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Prediction of Oil Production With Confidence Intervals*. James Glimm 1,2 , Shuling Hou 3 , Yoon-ha Lee 1 , David H. Sharp 3 , Kenny Ye 1 1. SUNY at Stony Brook 2. Brookhaven National Laboratory 3. Los Alamos National Laboratory.
James Glimm1,2, Shuling Hou3, Yoon-ha Lee1,
David H. Sharp3, Kenny Ye1
1. SUNY at Stony Brook
2. Brookhaven National Laboratory
3. Los Alamos National Laboratory
*Supported in part by the Department of Energy and National Science Foundation
Redefine probabilities and ensemble to be consistent with:
(b) probable errors in simulation and data
New ensemble of geologies = Posterior
Prediction = sample from posterior
Confidence intervals come from
- posterior probabilities
- errors in forward simulation
as the new independent variable
and t as the new dependent variable. Thus
and the error is equidistributed in
This makes the error robust.
We compare arrival time and
solution based error models
Predict outcomes and risk
Risk is predicted quantitatively
Risk prediction is based on
- formal probabilities of errors
in data and simulation
- methods for simulation error analysis
- Rapid simulation (upscale) allowing
exploration of many scenarios
Line drive, 2D reservoir
Random permeability field
log normal, random correlation length
in unit square
100 random permeability fields for each correlation length
lnK gaussian, correlation length
Solution from fine grid
100 x 100 grid
Solution by upscaling
20 x 20, 10 x 10, 5 x 5
Wallstrom, Hou, Christie, Durlofsky, Sharp
1. Computational Geoscience 3:69-87 (1999)
2. SPE 51939
3. Transport in Porous Media (submitted)
Scale-up: Black (fine grid) Red (20x20)
Blue (10x10) Green (5x5)
Select one geology as exact.
Observe production for
Assign revised probabilities to all
500 geologies in ensemble based on:
(a) coarse grid upscaled solutions
(b) probabilities for coarse grid errors.
Compared to data (from “exact” geology)
Permeability = geology
Observation = past oil cut
Fig. 1 Typical errors (lower, solid curves) and discrepancies
(upper, dashed curves), plotted vs. PVI. The two families of
curves are clearly distinguishable.
Gaussian error model: has covariance C, mean
Then, is an error, probability
Limited data on solution errors
Don’t over fit data
Replace by finite matrix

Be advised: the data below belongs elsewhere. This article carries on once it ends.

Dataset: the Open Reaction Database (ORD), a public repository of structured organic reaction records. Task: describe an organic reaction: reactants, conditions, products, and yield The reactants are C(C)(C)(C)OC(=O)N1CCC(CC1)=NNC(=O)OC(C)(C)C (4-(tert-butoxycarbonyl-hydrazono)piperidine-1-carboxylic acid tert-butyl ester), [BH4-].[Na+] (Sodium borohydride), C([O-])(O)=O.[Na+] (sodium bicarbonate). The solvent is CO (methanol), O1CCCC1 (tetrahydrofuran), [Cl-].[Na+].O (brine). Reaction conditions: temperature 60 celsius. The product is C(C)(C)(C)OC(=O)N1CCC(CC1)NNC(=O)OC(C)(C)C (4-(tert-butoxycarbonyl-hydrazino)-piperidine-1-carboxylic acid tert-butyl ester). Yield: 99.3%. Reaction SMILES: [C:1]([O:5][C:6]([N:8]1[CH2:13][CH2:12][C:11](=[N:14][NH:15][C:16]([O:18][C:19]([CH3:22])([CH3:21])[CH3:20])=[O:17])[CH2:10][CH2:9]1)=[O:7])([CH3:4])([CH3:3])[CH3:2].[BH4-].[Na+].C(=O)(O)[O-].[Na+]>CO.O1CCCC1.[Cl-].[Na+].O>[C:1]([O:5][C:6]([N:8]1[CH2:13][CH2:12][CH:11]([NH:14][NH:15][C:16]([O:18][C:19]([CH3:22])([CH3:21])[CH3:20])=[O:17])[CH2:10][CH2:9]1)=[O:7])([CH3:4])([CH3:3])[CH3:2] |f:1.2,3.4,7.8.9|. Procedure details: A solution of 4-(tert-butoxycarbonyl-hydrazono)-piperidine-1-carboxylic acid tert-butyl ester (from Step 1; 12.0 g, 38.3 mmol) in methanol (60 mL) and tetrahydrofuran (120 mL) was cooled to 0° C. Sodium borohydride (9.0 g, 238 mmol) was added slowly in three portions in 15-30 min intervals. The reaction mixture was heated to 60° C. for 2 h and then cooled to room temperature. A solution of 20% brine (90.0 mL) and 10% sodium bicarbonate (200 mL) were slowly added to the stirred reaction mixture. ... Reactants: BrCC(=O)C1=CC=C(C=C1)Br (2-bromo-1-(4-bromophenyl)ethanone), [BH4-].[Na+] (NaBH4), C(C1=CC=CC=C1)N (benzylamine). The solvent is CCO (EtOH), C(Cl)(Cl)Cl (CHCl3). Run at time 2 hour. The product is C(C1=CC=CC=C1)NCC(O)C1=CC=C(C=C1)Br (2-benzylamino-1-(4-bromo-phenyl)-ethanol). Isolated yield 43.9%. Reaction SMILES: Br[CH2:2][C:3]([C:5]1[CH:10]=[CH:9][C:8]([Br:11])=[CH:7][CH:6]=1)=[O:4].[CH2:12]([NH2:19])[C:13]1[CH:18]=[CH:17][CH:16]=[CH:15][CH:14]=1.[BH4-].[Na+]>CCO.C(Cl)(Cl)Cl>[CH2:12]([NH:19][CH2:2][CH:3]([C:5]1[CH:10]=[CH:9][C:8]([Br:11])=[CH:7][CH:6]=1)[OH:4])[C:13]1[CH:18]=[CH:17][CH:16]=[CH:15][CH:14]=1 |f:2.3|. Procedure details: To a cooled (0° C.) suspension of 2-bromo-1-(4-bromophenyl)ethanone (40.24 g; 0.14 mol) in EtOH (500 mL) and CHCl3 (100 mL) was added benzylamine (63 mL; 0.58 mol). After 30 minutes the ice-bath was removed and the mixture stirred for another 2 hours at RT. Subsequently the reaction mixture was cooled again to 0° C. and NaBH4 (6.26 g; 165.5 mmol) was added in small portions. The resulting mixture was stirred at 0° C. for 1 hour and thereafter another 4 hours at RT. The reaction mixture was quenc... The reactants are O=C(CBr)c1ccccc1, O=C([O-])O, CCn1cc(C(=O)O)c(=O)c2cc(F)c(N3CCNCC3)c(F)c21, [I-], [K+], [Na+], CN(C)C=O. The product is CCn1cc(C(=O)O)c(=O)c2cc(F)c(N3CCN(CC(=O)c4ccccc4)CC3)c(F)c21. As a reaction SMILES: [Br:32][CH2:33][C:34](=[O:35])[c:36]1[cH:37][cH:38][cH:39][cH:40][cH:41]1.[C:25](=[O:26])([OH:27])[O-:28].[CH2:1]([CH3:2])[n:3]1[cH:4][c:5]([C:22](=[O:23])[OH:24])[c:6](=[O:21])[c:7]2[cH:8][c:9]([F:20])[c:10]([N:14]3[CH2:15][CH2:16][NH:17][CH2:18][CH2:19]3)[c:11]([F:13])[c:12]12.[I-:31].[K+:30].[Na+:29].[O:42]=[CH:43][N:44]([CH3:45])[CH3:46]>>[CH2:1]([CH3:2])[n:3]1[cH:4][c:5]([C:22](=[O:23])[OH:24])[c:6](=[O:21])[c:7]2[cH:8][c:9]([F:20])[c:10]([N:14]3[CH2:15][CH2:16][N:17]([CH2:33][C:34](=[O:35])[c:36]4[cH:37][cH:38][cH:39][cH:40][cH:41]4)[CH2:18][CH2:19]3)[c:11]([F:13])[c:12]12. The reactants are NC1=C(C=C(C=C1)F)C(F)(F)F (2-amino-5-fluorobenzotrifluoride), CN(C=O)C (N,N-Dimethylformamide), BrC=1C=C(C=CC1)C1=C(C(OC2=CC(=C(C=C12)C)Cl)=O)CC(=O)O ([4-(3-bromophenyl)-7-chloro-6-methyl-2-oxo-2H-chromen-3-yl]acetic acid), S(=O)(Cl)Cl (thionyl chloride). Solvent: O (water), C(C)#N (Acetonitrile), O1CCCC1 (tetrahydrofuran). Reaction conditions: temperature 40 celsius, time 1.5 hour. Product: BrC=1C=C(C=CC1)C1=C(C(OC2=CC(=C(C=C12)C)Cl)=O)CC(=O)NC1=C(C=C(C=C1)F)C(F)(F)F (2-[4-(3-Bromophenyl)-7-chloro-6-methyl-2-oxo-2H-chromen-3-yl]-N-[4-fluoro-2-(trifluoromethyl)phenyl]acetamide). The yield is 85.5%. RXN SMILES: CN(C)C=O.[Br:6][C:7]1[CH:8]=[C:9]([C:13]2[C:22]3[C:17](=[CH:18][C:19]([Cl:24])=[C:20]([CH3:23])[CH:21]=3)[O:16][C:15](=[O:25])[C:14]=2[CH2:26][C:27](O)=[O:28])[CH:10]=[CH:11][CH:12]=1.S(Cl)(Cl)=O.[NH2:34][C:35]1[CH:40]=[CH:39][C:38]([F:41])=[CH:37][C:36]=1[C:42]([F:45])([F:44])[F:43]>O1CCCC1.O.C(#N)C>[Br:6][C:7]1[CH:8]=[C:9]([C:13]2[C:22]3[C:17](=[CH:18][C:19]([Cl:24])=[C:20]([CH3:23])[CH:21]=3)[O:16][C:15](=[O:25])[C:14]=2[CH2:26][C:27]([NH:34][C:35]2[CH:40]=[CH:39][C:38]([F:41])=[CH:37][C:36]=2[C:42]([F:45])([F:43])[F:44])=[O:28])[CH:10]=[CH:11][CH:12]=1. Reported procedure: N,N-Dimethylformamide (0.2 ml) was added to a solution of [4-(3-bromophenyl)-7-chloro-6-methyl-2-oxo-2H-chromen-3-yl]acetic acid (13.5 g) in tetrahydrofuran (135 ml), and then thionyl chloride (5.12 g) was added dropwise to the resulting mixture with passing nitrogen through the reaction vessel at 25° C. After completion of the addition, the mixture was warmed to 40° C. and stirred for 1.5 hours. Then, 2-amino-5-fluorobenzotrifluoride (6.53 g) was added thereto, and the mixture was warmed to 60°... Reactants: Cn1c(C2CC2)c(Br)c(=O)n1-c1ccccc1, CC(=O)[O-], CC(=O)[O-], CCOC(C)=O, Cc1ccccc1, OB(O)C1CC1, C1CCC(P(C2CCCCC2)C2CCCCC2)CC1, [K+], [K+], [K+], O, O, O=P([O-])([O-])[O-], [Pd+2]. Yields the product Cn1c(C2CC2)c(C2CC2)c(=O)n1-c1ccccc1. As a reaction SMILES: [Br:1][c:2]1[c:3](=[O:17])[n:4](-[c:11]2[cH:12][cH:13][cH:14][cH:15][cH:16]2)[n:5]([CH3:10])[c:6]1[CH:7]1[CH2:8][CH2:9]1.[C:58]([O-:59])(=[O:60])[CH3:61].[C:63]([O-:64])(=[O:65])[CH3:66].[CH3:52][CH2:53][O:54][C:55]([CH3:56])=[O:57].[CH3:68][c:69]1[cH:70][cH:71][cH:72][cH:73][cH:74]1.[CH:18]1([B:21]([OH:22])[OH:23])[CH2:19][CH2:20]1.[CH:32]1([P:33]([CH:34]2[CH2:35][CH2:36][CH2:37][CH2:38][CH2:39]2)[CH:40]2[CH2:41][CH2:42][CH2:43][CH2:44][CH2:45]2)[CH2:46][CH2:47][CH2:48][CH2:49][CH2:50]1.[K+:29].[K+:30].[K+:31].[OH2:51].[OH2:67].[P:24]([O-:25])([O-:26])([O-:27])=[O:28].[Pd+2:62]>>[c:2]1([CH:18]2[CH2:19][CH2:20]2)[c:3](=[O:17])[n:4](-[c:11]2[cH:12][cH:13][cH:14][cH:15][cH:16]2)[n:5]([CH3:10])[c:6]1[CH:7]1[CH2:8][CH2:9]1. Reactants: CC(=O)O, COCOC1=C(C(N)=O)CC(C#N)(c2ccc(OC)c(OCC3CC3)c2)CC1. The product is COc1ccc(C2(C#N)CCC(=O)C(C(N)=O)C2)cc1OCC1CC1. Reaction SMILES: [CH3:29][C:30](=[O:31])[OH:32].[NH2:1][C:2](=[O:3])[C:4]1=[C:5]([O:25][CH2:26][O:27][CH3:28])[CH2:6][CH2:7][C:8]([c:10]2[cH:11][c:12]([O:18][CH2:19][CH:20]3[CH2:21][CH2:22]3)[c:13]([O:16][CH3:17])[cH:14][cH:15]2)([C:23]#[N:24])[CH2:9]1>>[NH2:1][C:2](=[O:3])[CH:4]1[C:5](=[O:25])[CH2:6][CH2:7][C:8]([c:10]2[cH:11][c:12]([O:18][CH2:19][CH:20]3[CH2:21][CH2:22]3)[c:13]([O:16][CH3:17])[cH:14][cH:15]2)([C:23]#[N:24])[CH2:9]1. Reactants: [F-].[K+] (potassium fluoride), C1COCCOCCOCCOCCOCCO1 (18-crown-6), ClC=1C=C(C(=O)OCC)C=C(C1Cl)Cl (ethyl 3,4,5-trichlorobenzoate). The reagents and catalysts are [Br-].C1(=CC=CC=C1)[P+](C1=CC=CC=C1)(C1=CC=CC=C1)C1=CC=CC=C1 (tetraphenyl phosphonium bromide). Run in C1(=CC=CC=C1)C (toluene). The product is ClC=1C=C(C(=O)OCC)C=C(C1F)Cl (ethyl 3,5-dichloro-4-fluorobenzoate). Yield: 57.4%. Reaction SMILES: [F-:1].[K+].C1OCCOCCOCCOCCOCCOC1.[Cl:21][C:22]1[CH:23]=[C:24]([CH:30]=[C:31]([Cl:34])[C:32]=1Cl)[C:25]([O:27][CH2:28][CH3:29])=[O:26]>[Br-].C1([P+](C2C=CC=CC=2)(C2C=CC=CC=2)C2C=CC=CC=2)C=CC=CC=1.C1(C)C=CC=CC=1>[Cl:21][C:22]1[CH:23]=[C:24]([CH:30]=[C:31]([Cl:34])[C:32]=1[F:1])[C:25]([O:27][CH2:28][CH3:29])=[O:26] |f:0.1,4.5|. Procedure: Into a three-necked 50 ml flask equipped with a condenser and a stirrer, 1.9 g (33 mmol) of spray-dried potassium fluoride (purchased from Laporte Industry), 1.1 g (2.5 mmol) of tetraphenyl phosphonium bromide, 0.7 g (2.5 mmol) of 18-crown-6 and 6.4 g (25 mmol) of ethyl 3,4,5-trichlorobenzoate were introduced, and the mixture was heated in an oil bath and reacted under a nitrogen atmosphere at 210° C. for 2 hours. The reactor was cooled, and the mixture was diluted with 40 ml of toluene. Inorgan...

Prediction based on
(a) Geostatistics only, no history match (prior).
Average over full ensemble
(b) History match with upscaled solutions (posterior). Bayesian weighted average over ensemble.
(c) Window: select all fine grid solutions “close” to exact over past history.
Average over restricted ensemble.
Prediction error reduction, as
per cent of prior prediction
choose present time to be oil cut of 0.6
Window based error reduction: 50%
(fine grid: 100 x 100)
Upscaled error reduction:
5 x 5 23%
10 x 10 32%
20 x 20 36%
5% - 95% interval in future oil production
Excludes extreme high-low values with 5%
probability of occurrence
Expressed as a per cent of predicted
s0 = oil cut at present time.
t0 = present time.
Compute 5%--95% confidence intervals for future oil production, based on posterior and forward prediction using upscaled simulation.
Result is a random variable. We express confidence intervals as a percent of predicted production, and take mean of this statistic.
Confidence intervals in percent for three values of present oil cut s0 and three levels of scaleup with fine grid values included.
s0 100x100 20x20 10x10 5x5
0.8 [-13,22] [-21,36] [-24,35] [-27,34]
0.6 [-14,20] [-18,20] [-22,22] [-29,25]
0.4 [-14,17] [-18,18] [-24,21] [-33,23]
Error Model defined by 5 solution values:
s = 1- (Breakthrough), 0.8, 0.6, 0.4, 0.2.
Covariance is a 5 x 5 matrix, diagonally
dominant, and neglecting diagonal terms,
thus has 5 degrees of freedom. Thus it is simple.
Covariance is basically independent of the
geology correlation length. Thus it is robust.
elements of the correlation
matrices, 5x5, 10x10,
error model is proportional
to the degree of scale up
scaleup, showing general lack of dependence
on correlation length (except for s = 0.2 entry)
for arrival time error model are
independent of correlation length,
except for final (s = 0.2) entry.